[extropy-chat] Bully Magnets

Rafal Smigrodzki rafal.smigrodzki at gmail.com
Thu Dec 14 16:45:01 UTC 2006

On 12/13/06, Jef Allbright <jef at jefallbright.net> wrote:

> I understand your point about the rational narrow-context benefits of
> promoting hate.
> Do you understand my point about the moral broader-context detriments of
> promoting hate?
> If so, then how do you rationalize such a discontinuity in the ethics
> function over expanding scope?  If this is a general principle of truth,
> then what general principle determines the dividing line?

### I do not recognize expanding the scope of ethics (i.e.
constructing ethics as to maximize the size of the in-group, if I
understand you correctly) as an independent value. The basis for all
of my ethical reasoning is satisfaction of my goals. Inclusiveness of
my ethics is then a function of my assessment of relationship between
inclusiveness and satisfaction. The in-group is redefined as needed to
achieve optimal satisfaction. This implies that satisfaction
trade-offs in the ingroup always must be a positive-sum game, or else
the group would be redefined so as to exclude some members.

The dividing line will then exclude those neural networks whose
inclusion would reduce my satisfaction. There are no useful (for me)
trade-offs between me and snails, which is why snails are not a part
of my ingroup. Regrettably, there is a certain number of humans who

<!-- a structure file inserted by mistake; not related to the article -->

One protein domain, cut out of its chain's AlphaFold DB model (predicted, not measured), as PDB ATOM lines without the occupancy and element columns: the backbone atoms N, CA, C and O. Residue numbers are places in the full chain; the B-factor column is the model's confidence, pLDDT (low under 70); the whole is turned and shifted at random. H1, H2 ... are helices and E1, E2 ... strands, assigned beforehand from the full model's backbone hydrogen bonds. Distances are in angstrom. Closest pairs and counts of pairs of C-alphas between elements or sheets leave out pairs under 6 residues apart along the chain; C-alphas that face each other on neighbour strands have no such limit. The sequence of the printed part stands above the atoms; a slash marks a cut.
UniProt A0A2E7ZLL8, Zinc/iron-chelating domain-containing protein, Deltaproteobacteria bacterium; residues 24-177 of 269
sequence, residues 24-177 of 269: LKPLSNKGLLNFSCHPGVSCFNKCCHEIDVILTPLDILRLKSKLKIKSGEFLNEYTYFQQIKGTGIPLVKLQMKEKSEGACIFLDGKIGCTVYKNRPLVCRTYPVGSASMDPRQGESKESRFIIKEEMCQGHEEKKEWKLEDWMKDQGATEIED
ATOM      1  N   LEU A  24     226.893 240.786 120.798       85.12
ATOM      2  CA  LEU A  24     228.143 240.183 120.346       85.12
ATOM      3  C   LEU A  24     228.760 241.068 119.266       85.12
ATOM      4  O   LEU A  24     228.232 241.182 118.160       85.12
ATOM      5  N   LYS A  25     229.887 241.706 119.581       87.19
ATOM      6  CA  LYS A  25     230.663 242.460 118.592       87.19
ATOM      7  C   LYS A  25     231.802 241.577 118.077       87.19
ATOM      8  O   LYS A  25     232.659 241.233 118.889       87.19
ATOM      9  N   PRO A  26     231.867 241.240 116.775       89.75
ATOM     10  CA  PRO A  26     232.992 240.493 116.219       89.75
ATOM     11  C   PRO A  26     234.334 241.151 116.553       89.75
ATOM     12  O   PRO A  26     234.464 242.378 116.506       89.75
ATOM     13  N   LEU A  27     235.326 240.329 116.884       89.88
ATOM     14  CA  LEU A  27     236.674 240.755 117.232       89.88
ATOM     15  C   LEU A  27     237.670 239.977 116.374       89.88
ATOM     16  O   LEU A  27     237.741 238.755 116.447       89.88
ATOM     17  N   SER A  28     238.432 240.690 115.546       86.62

are not members of my ingroup, so the same reason.

> If we teach our Marines to kill the Gooks in order to win the battle, do
> we later reverse their programming somehow when their mission becomes
> one of peacekeeping?  If we teach that hate is an important public good,
> then are we intentionally encouraging others to hate us?

### I do not support the training of Marines. In fact, if it was up to
me, I would abolish the Marines altogether. But for the record,
encouraging professional soldiers to hate humans because of race,
language, or the color of their passport is under any conceivable
circumstances quite counterproductive.

> Or should we aspire to develop and spread methods of rational
> problem-solving that surpass the simpler methods of our evolutionary
> ancestors in their simpler world?

### By all means - I am all for truth-machines, psychoengineering and
other tricks but until then, judiciously hating murderers is still the
best game in town.


> It's the age-old question of whether ends justify means.  In any
> specified narrow context we can argue that they do.  But real life is
> not a closed context and with increasing context the question morphs
> into whether we value what we became to achieve those short-term ends.

### This age-old question is so ill-defined as to necessitate very
long disambiguation before attempting an answer, unfortunately.


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